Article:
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Paradise can only be imagined.It is an unattainable location of longing, even if commerce attempts to lure us into its wonderlands of retail, holidays and wellness. In the exhibition “Paradise is Elsewhere” at ifa-Galerie Stuttgart artists from the Asia-Pacific look at notions of paradise – and critically address our never-ending longing for a Garden of Eden.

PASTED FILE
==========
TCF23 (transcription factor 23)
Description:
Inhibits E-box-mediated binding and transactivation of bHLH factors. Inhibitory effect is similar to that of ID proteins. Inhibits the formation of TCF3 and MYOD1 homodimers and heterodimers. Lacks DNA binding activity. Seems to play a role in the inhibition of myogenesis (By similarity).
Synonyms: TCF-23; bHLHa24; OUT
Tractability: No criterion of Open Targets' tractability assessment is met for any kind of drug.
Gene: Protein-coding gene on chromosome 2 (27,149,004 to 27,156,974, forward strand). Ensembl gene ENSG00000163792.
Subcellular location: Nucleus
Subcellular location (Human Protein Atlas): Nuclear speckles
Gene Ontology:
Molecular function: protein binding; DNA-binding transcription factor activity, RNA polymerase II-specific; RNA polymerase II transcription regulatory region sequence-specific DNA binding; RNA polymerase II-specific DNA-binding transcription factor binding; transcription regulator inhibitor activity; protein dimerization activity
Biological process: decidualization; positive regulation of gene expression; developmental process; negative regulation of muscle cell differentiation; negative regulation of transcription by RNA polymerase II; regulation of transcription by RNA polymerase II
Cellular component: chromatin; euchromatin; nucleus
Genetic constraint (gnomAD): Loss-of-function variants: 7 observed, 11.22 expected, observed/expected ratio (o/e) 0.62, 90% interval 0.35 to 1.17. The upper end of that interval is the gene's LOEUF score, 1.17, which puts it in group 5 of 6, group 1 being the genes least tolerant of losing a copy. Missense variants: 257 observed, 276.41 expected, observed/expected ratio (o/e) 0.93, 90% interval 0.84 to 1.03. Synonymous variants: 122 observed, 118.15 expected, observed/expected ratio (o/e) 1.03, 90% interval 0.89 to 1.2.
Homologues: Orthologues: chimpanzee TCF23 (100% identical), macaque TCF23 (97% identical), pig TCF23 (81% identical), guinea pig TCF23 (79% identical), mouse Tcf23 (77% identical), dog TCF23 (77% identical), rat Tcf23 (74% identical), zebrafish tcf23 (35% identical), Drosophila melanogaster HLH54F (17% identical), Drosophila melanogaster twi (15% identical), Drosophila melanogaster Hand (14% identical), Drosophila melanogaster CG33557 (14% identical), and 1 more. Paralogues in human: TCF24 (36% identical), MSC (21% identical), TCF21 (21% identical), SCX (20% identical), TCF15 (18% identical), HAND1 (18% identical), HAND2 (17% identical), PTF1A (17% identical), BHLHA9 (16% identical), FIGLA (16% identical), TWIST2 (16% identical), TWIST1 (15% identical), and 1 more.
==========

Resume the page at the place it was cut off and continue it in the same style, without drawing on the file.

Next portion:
Nicole Andrijevic’s floor installations – landscapes composed of towers of sugar and islands of foam – allude to the fleeting nature of always distant locations of longing, which Jason Wee in turn explicitly identifies. In his installation he addresses the archetypical paradise motif, the South Sea island, which in the case he uses became the subject of a political and strategic dispute between Singapore and its neighbour Malaysia. In her three-part photo cycle, Yee I-Lann explores the lost paradise of Sabah in the north of Borneo, looking at the effects of changes to the landscape on living conditions. As notions of paradise are always determined by deficits in the here and now, Leung Chi Wo presents in a public forum the wishes of the citizens of Hong Kong regarding their own city –”Asia’s World City”. A new museum for contemporary art or more green spaces in the city are certainly not what the people of Stuttgart would urgently desire, but perhaps they would like more cycle paths, more colour and creativity, and cheaper lychees?